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This month, we’re shining a spotlight on women in music who are making their voice heard - on and off the stage. This week’s headliner? Give it up for Jillian Jacqueline! The Pennsylvania native has been taking the country music scene by storm - with features on Rolling Stone and CMT, collaborations with artists such as Keith Urban, and tours opening for country stars like Little Big Town and Thomas Rhett. And she's just getting started! With a new single titled, Wait For the Light, we sat down with the country crooner to discuss women in music, what artists she's putting on repeat, and how she's been staying creative in quarantine.
We can’t stop putting your music on repeat! Who or what inspired you to make music? Did you grow up around music? When did you decide to make a career out of songwriting and singing?
Thank you. That means a lot. And yeah, I did. My parents weren’t really musical but somehow just naturally my 3 sisters and I gravitated towards wanting to play instruments and putting on backyard productions of musicals like Annie and Wizard of Oz. And I guess I started singing along to every country song I heard on the radio in the car around 6 or 7 years old and just never stopped singing. So my mom eventually started taking me to open mic nights and auditions for things.
There wasn’t one definitive moment for me, I think I just realized very early on that I felt the most connected to myself when I was writing songs or singing. And the power of music was never lost on me. The feeling I got every time I got on stage in front of a room of people was this rush of purpose and connection that I knew I couldn’t live without.
We all have one song or one album that will always have a special place in our hearts. What is that song or album for you? How has that artist inspired your work?
Probably has to be “Crazy” by Patsy Cline. It’s the first song I can ever recall listening to on repeat in my bedroom and feeling (even as a little girl) the ache and the emotion in her voice that can only come from understanding how heartbreaking love can be. Patsy inspired me to always sing with conviction.
In honor of Women’s History Month, we’re highlighting female singer-songwriters who aren’t afraid to raise their voices. What’s a cause or issue with the music industry that you wish more people knew about? What’s a small action we can take to combat it?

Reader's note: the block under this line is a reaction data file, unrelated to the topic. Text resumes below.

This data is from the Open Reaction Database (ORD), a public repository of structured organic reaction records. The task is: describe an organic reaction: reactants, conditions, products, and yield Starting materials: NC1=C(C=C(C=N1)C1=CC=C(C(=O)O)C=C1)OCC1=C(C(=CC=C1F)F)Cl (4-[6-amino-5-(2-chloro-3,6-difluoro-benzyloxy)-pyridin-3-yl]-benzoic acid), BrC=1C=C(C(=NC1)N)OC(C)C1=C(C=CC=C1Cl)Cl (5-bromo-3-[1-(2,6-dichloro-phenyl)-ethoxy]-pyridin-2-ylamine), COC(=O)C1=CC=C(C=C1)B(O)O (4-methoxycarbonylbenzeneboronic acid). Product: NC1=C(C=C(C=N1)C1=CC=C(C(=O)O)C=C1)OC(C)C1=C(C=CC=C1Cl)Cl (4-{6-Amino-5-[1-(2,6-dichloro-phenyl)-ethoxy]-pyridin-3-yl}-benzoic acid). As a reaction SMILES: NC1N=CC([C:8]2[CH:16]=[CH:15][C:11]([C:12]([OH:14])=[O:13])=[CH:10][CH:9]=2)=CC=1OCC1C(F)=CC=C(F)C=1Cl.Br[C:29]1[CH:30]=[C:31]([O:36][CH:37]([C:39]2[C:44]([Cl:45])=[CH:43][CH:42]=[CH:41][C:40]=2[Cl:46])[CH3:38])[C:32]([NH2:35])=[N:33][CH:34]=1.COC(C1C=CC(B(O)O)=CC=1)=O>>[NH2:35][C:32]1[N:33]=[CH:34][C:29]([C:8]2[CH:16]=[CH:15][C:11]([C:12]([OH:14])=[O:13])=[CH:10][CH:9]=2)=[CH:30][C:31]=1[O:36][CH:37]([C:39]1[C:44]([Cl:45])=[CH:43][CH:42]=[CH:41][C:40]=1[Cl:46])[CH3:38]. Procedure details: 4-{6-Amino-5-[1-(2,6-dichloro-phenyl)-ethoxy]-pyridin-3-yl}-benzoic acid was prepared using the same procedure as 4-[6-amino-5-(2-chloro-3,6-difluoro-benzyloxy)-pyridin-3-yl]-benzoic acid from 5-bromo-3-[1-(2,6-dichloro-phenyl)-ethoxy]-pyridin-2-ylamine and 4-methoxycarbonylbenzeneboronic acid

Female producers! Hiring them, supporting them, sharing their work, etc. I’m a big fan of the Recording Academy’s Women In The Mix initiative to work to challenge the current statistic that only 2% of producers and engineers are women. I’m excited to watch this number grow in the near future because there’s no reason why it shouldn’t.
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If the Grammy nominations are any indication, it seems like women in music dominated in 2020. Is there a recent female singer or songwriter who has been a source of inspiration for you?
There’s actually two that I’ve had on repeat for the last year, Madison Cunningham and Phoebe Bridgers. Both have such unique perspectives and captivating voices.
COVID-19 has upended many industries, however, the music industry might be one of the hardest hit. How have you managed to stay creative during this difficult time? How have you been sharing your music while touring and concerts have ceased?
I’m able to view this time as a gift of sorts, even though I didn’t see it that way at first, because I was in the thick of recording my full length album when everything shut down. It obviously shifted my timeline a great deal but it forced me to really examine the songs and my sonic direction and I, along with my producers (who also happen to be my husband and best friend as well as siblings) challenged a lot of what we had already created to try to make it even better.
I also focused a ton of my daily energy on Zoom songwriting, which does come with its own downsides, but ultimately helped me stay creatively open and excited in some of the harder moments of the last year. Not being able to tour was one of the most difficult things for me. I get so much out of meeting and connecting with fans, so I really had to dive in to the world of Instagram live and doing online shows in whatever capacity I could. I also got to release a song inspired by the state of the world in 2020 and asked fans to help me make a music video for it by sending in their own home videos and art/photography to compile in to montage. It ended up being so special and meaningful for all of us.
Anything else you want to add or share about what’s next for you?
I’m really proud of the journey it took to get to where I am now, and I think it’s reflected in the songs I’m going to share with the world very soon.